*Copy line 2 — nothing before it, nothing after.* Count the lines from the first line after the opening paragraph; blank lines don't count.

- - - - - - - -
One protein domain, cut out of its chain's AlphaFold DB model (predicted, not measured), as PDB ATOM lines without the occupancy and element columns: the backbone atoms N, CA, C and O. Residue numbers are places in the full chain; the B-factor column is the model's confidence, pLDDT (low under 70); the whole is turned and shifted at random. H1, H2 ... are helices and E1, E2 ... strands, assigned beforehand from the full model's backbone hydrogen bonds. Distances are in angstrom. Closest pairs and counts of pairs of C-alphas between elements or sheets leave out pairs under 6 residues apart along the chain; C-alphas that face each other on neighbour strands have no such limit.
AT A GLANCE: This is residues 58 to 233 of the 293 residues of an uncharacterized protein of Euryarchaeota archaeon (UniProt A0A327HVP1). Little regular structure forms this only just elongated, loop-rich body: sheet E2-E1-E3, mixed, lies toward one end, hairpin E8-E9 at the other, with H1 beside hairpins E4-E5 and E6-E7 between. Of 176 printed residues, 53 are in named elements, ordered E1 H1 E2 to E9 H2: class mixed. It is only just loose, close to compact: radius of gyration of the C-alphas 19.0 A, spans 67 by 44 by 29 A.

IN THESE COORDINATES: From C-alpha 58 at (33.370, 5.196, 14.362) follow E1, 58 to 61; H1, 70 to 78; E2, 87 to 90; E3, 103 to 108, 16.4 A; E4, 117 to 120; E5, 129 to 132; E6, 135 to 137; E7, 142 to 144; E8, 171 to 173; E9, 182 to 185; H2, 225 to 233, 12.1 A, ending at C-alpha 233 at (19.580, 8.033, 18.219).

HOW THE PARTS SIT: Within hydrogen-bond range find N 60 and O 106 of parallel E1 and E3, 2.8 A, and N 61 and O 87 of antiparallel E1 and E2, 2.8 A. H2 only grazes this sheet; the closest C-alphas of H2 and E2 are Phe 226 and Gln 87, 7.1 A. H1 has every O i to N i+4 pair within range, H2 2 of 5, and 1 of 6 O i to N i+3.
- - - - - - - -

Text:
IN THESE COORDINATES: From C-alpha 58 at (33.370, 5.196, 14.362) follow E1, 58 to 61; H1, 70 to 78; E2, 87 to 90; E3, 103 to 108, 16.4 A; E4, 117 to 120; E5, 129 to 132; E6, 135 to 137; E7, 142 to 144; E8, 171 to 173; E9, 182 to 185; H2, 225 to 233, 12.1 A, ending at C-alpha 233 at (19.580, 8.033, 18.219).